HTZ Analysis

Hertz Global Holdings Inc. (HTZ)

Update 8/14/2017: HTZ missed earnings estimate by a large margin. The Street expected a 23 cent loss per share; it got a $1.90 loss. The stock price rose (yes, “rose” is correct) by nearly $3 in the session after publication, and continued to rise steadily for the three ensuing days. I exited with shares at $19.50.

Shares rose by 33.1% over my six-day holding period, or a +2,014% annual rate. The options position produced a -41.5% loss on debit for a -2,525% annual rate.

Zacks Investment Research gave HTZ a 1.32% earnings surprise predictor score, probably not enough to warn me off of the trade.

Had I exited in the first trading session after earnings were published, I would have paid a $3.40 premium to exit. As it is, the price of getting out was $4.12, a significant worsening of the loss. In hindsight, an immediate exit was the best strategy.

HTZ publishes earnings on Tuesday after the closing bell.

I shall use options that trade for the last time 10 days hence, on Aug. 18.

Implied volatility stands at 102%, which is 10.3 times the VIX, a measure of the volatility of the S&P 500 index.

HTZ’s IV stands in the 91st percentile of its annual range and the 88th percentile of its most recent broad movement.

The price used for analysis was $14.73.

Premium: $2.41 Expire OTM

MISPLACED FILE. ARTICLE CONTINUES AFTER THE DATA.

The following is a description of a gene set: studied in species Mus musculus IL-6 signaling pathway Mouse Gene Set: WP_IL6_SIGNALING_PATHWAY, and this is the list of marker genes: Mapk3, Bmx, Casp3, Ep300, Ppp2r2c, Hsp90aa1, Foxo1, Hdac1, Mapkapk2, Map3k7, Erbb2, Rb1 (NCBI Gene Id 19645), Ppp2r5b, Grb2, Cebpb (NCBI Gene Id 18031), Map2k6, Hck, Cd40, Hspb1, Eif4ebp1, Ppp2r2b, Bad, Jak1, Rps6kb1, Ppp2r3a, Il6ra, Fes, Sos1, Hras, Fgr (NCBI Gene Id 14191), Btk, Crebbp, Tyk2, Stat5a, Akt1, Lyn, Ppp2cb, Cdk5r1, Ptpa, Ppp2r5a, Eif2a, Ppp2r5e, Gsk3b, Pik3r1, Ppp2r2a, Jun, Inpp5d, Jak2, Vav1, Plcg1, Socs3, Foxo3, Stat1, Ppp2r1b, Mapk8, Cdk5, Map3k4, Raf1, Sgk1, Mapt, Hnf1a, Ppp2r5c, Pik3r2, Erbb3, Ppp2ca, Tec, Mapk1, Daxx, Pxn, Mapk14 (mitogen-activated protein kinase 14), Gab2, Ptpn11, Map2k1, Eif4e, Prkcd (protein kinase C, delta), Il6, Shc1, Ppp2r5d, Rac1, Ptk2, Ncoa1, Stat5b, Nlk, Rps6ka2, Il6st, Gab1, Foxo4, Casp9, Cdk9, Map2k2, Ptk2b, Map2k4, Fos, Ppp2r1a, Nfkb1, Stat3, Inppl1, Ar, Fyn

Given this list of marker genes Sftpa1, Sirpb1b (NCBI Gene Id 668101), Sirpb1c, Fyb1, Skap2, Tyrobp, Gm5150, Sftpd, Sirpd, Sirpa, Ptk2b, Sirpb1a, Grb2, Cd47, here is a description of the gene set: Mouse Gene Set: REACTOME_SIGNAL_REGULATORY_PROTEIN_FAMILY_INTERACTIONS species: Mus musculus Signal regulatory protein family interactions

HTZ-iron condor ` Odds Delta
Long 20.00 94.6% 8
Break-even 17.41 ~81.2% ~25
Short 15.00 57.8% 51
Short 15.00 42.4% 49
Break-even 12.41 ~72.1% ~21
Long 10.00 90.9% 6

The premium is 48% of the width of the position’s wings.

The risk/reward ratio is 1.2:1.

Decision for My Account

I have entered an order on HTZ as described above. The stock at the time of entry was priced at $14.65.

By Tim Bovee, Portland, Oregon, Aug. 8, 2017


Tim Bovee, Private Trader tracks the analysis and trades of a private trader for his own accounts. Nothing in this blog constitutes a recommendation to buy or sell stocks, options or any other financial instrument. The only purpose of this blog is to provide education and entertainment.

No trader is ever 100 percent successful in his or her trades. Trading in the stock and option markets is risky and uncertain. Each trader must make trading decisions for his or her own account, and take responsibility for the consequences.

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